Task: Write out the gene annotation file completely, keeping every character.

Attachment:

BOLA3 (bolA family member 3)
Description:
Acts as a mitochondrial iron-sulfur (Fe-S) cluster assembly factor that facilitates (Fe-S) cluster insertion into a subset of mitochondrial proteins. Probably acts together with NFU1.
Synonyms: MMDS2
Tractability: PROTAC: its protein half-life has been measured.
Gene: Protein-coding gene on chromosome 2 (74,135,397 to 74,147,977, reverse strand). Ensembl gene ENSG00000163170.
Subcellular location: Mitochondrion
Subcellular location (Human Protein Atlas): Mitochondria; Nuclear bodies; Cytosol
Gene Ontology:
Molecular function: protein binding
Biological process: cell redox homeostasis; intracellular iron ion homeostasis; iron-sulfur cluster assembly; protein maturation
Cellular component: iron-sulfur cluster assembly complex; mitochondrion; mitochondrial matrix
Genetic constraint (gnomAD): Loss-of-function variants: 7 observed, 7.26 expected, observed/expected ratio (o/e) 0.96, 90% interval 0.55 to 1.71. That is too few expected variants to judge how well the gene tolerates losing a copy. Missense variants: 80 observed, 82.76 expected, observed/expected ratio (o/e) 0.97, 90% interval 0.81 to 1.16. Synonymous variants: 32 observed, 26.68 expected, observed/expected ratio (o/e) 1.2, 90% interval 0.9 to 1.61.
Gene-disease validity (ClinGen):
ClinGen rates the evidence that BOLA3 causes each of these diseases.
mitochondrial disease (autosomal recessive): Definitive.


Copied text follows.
BOLA3 (bolA family member 3)
Description:
Acts as a mitochondrial iron-sulfur (Fe-S) cluster assembly factor that facilitates (Fe-S) cluster insertion into a subset of mitochondrial proteins. Probably acts together with NFU1.
Synonyms: MMDS2
Tractability: PROTAC: its protein half-life has been measured.
Gene: Protein-coding gene on chromosome 2 (74,135,397 to 74,147,977, reverse strand). Ensembl gene ENSG00000163170.
Subcellular location: Mitochondrion
Subcellular location (Human Protein Atlas): Mitochondria; Nuclear bodies; Cytosol
Gene Ontology:
Molecular function: protein binding
Biological process: cell redox homeostasis; intracellular iron ion homeostasis; iron-sulfur cluster assembly; protein maturation
Cellular component: iron-sulfur cluster assembly complex; mitochondrion; mitochondrial matrix
Genetic constraint (gnomAD): Loss-of-function variants: 7 observed, 7.26 expected, observed/expected ratio (o/e) 0.96, 90% interval 0.55 to 1.71. That is too few expected variants to judge how well the gene tolerates losing a copy. Missense variants: 80 observed, 82.76 expected, observed/expected ratio (o/e) 0.97, 90% interval 0.81 to 1.16. Synonymous variants: 32 observed, 26.68 expected, observed/expected ratio (o/e) 1.2, 90% interval 0.9 to 1.61.
Gene-disease validity (ClinGen):
ClinGen rates the evidence that BOLA3 causes each of these diseases.
mitochondrial disease (autosomal recessive): Definitive.